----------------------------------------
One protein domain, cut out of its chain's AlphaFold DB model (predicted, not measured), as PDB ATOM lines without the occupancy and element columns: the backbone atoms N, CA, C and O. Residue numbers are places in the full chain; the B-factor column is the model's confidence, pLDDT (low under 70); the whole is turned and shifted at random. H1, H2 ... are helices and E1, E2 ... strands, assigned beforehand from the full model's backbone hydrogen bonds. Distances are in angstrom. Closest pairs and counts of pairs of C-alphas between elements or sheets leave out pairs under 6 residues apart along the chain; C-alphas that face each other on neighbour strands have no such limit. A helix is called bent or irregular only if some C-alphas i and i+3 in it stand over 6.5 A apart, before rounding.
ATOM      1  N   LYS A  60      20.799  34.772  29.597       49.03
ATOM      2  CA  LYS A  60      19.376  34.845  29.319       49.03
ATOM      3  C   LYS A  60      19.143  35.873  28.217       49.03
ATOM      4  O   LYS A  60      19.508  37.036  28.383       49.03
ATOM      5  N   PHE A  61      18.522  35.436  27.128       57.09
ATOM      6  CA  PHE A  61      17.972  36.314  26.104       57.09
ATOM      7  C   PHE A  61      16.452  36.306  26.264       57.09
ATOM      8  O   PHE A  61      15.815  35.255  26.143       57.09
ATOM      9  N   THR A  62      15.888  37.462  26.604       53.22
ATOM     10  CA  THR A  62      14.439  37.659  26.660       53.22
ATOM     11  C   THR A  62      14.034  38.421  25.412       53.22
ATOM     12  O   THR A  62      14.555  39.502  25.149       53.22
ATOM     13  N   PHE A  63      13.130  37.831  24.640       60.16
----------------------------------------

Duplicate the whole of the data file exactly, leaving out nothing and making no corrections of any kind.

One protein domain, cut out of its chain's AlphaFold DB model (predicted, not measured), as PDB ATOM lines without the occupancy and element columns: the backbone atoms N, CA, C and O. Residue numbers are places in the full chain; the B-factor column is the model's confidence, pLDDT (low under 70); the whole is turned and shifted at random. H1, H2 ... are helices and E1, E2 ... strands, assigned beforehand from the full model's backbone hydrogen bonds. Distances are in angstrom. Closest pairs and counts of pairs of C-alphas between elements or sheets leave out pairs under 6 residues apart along the chain; C-alphas that face each other on neighbour strands have no such limit. A helix is called bent or irregular only if some C-alphas i and i+3 in it stand over 6.5 A apart, before rounding.
ATOM      1  N   LYS A  60      20.799  34.772  29.597       49.03
ATOM      2  CA  LYS A  60      19.376  34.845  29.319       49.03
ATOM      3  C   LYS A  60      19.143  35.873  28.217       49.03
ATOM      4  O   LYS A  60      19.508  37.036  28.383       49.03
ATOM      5  N   PHE A  61      18.522  35.436  27.128       57.09
ATOM      6  CA  PHE A  61      17.972  36.314  26.104       57.09
ATOM      7  C   PHE A  61      16.452  36.306  26.264       57.09
ATOM      8  O   PHE A  61      15.815  35.255  26.143       57.09
ATOM      9  N   THR A  62      15.888  37.462  26.604       53.22
ATOM     10  CA  THR A  62      14.439  37.659  26.660       53.22
ATOM     11  C   THR A  62      14.034  38.421  25.412       53.22
ATOM     12  O   THR A  62      14.555  39.502  25.149       53.22
ATOM     13  N   PHE A  63      13.130  37.831  24.640       60.16